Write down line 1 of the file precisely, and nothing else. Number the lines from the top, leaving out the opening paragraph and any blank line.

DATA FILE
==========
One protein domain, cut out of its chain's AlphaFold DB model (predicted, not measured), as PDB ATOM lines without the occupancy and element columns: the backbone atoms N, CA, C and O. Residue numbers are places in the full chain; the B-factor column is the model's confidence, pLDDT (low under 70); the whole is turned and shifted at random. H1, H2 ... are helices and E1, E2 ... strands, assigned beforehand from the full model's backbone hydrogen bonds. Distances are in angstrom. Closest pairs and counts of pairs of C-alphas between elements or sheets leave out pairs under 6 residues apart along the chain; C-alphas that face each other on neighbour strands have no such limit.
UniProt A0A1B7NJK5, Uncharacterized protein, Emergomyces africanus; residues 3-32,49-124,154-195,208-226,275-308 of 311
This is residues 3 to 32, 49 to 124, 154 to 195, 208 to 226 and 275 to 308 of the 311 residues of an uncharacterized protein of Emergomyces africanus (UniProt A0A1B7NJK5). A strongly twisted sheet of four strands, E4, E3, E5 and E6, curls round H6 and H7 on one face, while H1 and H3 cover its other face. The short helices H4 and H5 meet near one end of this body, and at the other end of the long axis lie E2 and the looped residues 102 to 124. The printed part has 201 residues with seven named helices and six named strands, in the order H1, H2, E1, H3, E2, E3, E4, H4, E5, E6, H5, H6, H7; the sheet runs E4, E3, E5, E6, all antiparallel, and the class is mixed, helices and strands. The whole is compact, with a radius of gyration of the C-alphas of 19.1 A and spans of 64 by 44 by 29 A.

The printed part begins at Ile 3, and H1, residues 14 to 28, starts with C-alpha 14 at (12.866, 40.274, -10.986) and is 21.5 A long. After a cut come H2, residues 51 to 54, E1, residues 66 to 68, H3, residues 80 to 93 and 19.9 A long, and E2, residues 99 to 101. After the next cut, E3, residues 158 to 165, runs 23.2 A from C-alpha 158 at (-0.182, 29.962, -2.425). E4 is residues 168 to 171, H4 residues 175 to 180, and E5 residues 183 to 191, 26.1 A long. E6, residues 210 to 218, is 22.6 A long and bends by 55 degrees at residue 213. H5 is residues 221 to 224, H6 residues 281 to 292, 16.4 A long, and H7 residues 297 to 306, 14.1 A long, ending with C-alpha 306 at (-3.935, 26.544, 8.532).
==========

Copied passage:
UniProt A0A1B7NJK5, Uncharacterized protein, Emergomyces africanus; residues 3-32,49-124,154-195,208-226,275-308 of 311